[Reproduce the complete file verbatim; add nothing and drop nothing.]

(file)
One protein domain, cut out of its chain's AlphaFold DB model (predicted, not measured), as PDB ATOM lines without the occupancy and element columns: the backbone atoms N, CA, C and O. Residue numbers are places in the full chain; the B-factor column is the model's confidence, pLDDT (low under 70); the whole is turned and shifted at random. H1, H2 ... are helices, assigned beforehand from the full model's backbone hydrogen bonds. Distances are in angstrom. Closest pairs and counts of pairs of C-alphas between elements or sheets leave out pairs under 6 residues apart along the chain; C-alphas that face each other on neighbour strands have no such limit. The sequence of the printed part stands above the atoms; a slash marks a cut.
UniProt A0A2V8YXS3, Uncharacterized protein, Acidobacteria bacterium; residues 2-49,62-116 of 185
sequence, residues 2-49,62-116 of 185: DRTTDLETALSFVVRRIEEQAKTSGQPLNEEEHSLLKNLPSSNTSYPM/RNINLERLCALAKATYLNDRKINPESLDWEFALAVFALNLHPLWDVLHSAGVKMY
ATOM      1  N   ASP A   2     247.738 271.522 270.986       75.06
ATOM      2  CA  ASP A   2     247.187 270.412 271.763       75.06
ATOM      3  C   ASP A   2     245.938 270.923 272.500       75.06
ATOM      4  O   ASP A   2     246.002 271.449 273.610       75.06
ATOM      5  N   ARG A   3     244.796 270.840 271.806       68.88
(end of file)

One protein domain, cut out of its chain's AlphaFold DB model (predicted, not measured), as PDB ATOM lines without the occupancy and element columns: the backbone atoms N, CA, C and O. Residue numbers are places in the full chain; the B-factor column is the model's confidence, pLDDT (low under 70); the whole is turned and shifted at random. H1, H2 ... are helices, assigned beforehand from the full model's backbone hydrogen bonds. Distances are in angstrom. Closest pairs and counts of pairs of C-alphas between elements or sheets leave out pairs under 6 residues apart along the chain; C-alphas that face each other on neighbour strands have no such limit. The sequence of the printed part stands above the atoms; a slash marks a cut.
UniProt A0A2V8YXS3, Uncharacterized protein, Acidobacteria bacterium; residues 2-49,62-116 of 185
sequence, residues 2-49,62-116 of 185: DRTTDLETALSFVVRRIEEQAKTSGQPLNEEEHSLLKNLPSSNTSYPM/RNINLERLCALAKATYLNDRKINPESLDWEFALAVFALNLHPLWDVLHSAGVKMY
ATOM      1  N   ASP A   2     247.738 271.522 270.986       75.06
ATOM      2  CA  ASP A   2     247.187 270.412 271.763       75.06
ATOM      3  C   ASP A   2     245.938 270.923 272.500       75.06
ATOM      4  O   ASP A   2     246.002 271.449 273.610       75.06
ATOM      5  N   ARG A   3     244.796 270.840 271.806       68.88